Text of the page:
[development] Splitting hook_menu into hook_menu and hook_router
dries.buytaert at gmail.com
Thu Jan 18 21:32:56 UTC 2007
On 18 Jan 2007, at 21:23, Earl Miles wrote:
> However x2, you won't load non-visible menu items that aren't being
> used *at all*; they will remain safely tucked away in the database,
> not eating memory except when used. Only the *visible* portion of
> the menu tree would be loaded. This, some saved memory.
Yes! Good point, Earl. Two remarks though:
1. Do we have an idea of how many non-visible menu items there are?
2. You'd still need a little bit of information about the non-
visible menu items. For example, for each visible menu item, you'll
want to know if it has visible children that you have access to. You
need that kind of information to determine whether the menu items is
a leaf, or whether it can be folded/collapsed.
> By disconnecting the visible menu from the router...
> 1) ...the menu title and the page title no longer need to be the same.
We choose to make page titles and menu titles identical because it is
considered good practice from a usability point of view. This was
suggested by usability experts. By forcing them to be the same, we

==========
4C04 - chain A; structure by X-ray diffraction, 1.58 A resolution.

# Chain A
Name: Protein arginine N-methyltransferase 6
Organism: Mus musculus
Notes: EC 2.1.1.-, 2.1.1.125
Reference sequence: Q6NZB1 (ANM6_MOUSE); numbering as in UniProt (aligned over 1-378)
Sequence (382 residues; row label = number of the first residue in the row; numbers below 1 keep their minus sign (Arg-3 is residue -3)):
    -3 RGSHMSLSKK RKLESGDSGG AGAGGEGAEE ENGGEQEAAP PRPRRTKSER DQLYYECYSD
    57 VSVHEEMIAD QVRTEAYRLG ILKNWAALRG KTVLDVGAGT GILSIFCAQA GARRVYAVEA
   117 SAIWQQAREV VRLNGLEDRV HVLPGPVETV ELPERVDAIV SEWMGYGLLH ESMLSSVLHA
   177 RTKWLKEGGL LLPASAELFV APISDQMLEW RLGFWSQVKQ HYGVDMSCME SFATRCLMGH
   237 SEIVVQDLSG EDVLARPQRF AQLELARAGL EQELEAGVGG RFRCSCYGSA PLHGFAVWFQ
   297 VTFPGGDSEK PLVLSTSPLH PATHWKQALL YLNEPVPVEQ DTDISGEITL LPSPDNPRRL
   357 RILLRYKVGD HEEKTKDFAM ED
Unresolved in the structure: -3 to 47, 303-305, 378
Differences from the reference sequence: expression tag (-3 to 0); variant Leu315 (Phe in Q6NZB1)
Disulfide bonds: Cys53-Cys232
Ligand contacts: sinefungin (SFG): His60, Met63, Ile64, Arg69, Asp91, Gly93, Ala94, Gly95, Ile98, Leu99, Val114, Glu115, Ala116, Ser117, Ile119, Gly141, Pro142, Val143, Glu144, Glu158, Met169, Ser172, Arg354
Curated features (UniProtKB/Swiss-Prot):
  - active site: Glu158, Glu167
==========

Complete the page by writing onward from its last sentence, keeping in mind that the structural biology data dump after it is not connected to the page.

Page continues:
enforce good behavior. It's one of the things I _really_ like about
the current menu system. Decoupling both is a regression, and not a
> 2) ...we will no longer have that very frustrating bug where adding
> a protected menu entry to the visible menu would remove all access
> controls to the item.
> 3) ...we make it easier to have multiple menu items go to the same
> place. Karoly has mentioned this several times, but I believe it is
> important to re-iterate, because it matters a great deal.
In the current system, you'd just create a second menu item and point
it to the same callback. How would this system make it easier?
Simply because you'd need to duplicate less code? It would be great
if we could see an actual example of how this becomes easier.
> 4) ...we make it easier to control where in the hierarchy your menu
> item actually falls. Right now that's all very automatic based upon
> the path. Which is all fine, but sometimes that's not what the
> developer wants, but the developer has no control over it.
This, too, encourages a consistent and structured URL schema. I like
it when my navigation structure and URL schema are aligned. It makes
for URLs that are easy to discover and remember. I'd hate it when
the navigation structure and the paths would be "out-of-sync".
> 5) ...we'll reduce the complexity of coding for tabs. Coding for
> tabs doesn't make a lot of sense right now, we're fairly limited in
> what we can do with them vs what users expect of them.
I agree that creating tabs is somewhat cumbersome. I'd love to see
an example of how you'd do tabs in the proposed system. I have a
hard time imaging how it would work, and thus, why it would be better.
Dries Buytaert :: http://www.buytaert.net/
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